Paul Litalien, left, and Rene Grondin, both of Livermore, patch and paint walls at the Brettuns Community Building in Livermore. Submitted photo

LIVERMORE — A group of volunteers stepped forward in 2015 to preserve a part of the town’s history, the Brettuns Community Building, after it became known some residents wanted to tear it down.

The building on Church Street, built over a century ago, is steeped in town history. It started as a two-classroom school. Besides its use by schoolchildren, a variety of functions including town meetings and family gatherings were held there.

After the elementary school on Gibbs Mill Road was built in the 1960s, the town-owned building was no longer used as a school. The town stopped using it for town meetings around 2008 because it did not comply with the Americans with Disabilities Act.

In 2015, a group of residents formed the Livermore Community Center Association to try and save the building and continue its use. That year, with voter approval, the group began leasing the building from the town for $1 a year for 99 years.

Among the members of the association are Tim Cox, Paul and Pat Litalien, and Sandi and Rene Grondin. Sandi Grondin gathered information from members to answer questions for the Sun Journal on the group’s work.

Tim Cox and Paul Litalien, members of the Livermore Community Center Association, push a new sign into place on the lawn of the Brettuns Community Center in Livermore. The sign was donated by Brian Newall. Submitted photo

Why did you get involved in trying to save and run the center? We originally became involved because the town budget committee suggested tearing the building down. When they talked about tearing down the former Livermore school, built in 1915, we thought that too many historic buildings have been lost, both in Livermore and surrounding towns. The building was solid and in good condition but wasn’t handicap accessible. The selectmen at the time suggested forming a committee to save the building, so we did. The school was active from about 1915 to 1973.


What did you have to do to get it ready for renting? First, we obtained liability insurance, which runs around $600 to $700 each year. So far, we have added a handicap ramp and bathroom. When they were discussing tearing down the building instead of making it handicap accessible – we were told it would cost at least $30,000 for the bathroom alone. We did it for under $1,000. We refinished the floor and replastered the holes in the walls and painted the interior. That was a big job in itself and spent many hours working on the building.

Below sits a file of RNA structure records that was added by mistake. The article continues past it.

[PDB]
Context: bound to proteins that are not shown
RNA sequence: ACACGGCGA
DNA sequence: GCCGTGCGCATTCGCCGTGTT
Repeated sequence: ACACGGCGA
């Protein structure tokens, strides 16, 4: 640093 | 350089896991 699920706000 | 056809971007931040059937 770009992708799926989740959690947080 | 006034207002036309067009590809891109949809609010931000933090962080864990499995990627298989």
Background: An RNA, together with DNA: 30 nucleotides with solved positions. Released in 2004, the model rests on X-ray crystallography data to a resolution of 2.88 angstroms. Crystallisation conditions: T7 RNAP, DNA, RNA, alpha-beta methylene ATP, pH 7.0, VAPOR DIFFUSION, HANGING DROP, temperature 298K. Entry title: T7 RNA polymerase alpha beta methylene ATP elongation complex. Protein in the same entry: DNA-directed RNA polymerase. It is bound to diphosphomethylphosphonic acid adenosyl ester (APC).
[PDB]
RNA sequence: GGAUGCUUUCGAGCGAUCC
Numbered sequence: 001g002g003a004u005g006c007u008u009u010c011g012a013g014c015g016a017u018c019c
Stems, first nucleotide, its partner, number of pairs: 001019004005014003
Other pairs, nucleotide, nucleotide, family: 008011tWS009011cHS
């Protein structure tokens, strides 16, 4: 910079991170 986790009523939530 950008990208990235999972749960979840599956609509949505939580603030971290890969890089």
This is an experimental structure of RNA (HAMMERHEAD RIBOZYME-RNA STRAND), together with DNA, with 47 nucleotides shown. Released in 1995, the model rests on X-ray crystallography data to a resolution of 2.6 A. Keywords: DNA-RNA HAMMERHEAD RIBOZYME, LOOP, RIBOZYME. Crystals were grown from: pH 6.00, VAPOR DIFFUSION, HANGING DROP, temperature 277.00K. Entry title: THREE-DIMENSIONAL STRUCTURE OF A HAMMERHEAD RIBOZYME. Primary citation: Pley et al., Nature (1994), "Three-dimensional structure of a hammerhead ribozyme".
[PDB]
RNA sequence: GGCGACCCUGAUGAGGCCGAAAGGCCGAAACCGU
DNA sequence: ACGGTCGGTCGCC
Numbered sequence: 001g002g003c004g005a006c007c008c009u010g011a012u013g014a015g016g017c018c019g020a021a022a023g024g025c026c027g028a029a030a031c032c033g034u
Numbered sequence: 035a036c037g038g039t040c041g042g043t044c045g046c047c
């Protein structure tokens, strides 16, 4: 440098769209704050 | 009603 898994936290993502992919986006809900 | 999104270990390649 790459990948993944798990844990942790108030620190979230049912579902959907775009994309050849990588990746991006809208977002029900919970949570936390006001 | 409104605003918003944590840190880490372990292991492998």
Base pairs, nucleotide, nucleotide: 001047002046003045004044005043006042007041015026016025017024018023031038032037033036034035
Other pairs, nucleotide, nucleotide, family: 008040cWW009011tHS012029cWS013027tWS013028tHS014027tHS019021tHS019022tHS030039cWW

We insulated and ran a water pipe to the kitchen sink. Paid for blown-in insulation in the walls and attic. Repaired and reroofed the building itself. Purchased tables and chairs; several tables were built by the group. I say “we,” but it was the combined efforts of many volunteers, from the ATV clubs, former students and others who have made it possible to save the building and keep it intact.

Members of the Livermore Community Center Association have worked since 2015 to improve and preserve the Brettuns Community Building in Livermore. Submitted photo

How do you raise your money to keep the place going? We receive donations from various organizations, and we rent the building for birthday parties, showers, reunions, craft fairs, etc. The Brettuns Pond Association has been one of our faithful supporters, as well as the local Brettuns Wheelers ATV Club and Western Maine and Canton ATV clubs. Those three ATV clubs use the building for planning get-togethers, potluck suppers, and the Livermore club meets there during the riding season and donates money each year. Our rental rates are reasonable at $50 for Livermore residents and $75 for anyone out of town, as we give a break to Livermore residents. For all renters, we ask for an additional deposit and if they follow our guidelines, the deposit is returned. There is no smoking or alcoholic beverages allowed in or near the building. Even during the pandemic, our rentals have remained constant.

Is it difficult to do the upkeep on the building? Since most of the labor is done on a volunteer basis, we also ask for donations for any supplies that are needed, and usually the local businesses are willing to give us a good deal on materials.

 I heard you are going to need a new furnace. What will you need to do to accomplish it? That will depend upon the support we get from the town and Livermore citizens. We may have to raise the rental prices, but right now, it’s a real bargain. We may try to set up a Go Fund Me page for the purchase of the furnace, oil tank and the expenses that go along with a big-ticket item like that.

Residents will be asked at the annual town meeting on April 26 if they would be willing to give $5,000 toward the new furnace. If it is approved, the association would need to raise between $2,000 to $4,000 to complete the project.

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